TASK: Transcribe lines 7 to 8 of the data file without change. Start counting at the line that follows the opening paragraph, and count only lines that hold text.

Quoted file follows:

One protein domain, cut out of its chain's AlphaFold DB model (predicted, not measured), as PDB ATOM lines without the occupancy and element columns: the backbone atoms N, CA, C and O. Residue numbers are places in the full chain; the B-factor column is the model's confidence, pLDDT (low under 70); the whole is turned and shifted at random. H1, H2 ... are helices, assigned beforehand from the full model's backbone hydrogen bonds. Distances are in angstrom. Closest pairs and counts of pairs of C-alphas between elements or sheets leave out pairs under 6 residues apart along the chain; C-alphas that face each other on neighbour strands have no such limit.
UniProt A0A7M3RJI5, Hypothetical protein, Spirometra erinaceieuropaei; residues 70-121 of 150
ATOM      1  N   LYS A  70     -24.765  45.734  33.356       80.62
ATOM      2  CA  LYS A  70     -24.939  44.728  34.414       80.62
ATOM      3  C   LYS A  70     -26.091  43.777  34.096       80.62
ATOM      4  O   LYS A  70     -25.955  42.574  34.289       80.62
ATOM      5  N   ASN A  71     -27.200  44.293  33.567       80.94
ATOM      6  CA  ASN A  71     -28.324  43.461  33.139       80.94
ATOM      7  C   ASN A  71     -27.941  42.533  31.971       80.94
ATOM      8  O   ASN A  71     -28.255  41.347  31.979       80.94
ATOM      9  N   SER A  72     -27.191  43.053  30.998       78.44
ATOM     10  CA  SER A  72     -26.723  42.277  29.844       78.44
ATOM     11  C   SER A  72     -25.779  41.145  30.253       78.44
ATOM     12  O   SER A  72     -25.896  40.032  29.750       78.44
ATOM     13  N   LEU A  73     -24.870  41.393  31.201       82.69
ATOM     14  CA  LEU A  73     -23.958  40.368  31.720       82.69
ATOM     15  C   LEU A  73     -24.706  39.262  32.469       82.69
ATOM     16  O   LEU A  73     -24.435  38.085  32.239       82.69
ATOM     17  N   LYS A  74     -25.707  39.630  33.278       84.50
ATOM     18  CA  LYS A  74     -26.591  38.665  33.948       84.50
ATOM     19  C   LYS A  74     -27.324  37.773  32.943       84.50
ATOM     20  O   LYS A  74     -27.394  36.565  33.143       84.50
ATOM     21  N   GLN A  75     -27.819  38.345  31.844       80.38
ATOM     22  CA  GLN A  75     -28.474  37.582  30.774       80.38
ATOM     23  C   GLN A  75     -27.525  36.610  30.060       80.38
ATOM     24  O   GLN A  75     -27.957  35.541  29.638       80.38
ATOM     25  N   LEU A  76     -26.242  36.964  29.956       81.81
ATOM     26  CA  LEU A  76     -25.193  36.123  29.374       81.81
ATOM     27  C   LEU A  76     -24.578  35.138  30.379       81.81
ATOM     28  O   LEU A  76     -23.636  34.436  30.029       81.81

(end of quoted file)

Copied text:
ATOM      6  CA  ASN A  71     -28.324  43.461  33.139       80.94
ATOM      7  C   ASN A  71     -27.941  42.533  31.971       80.94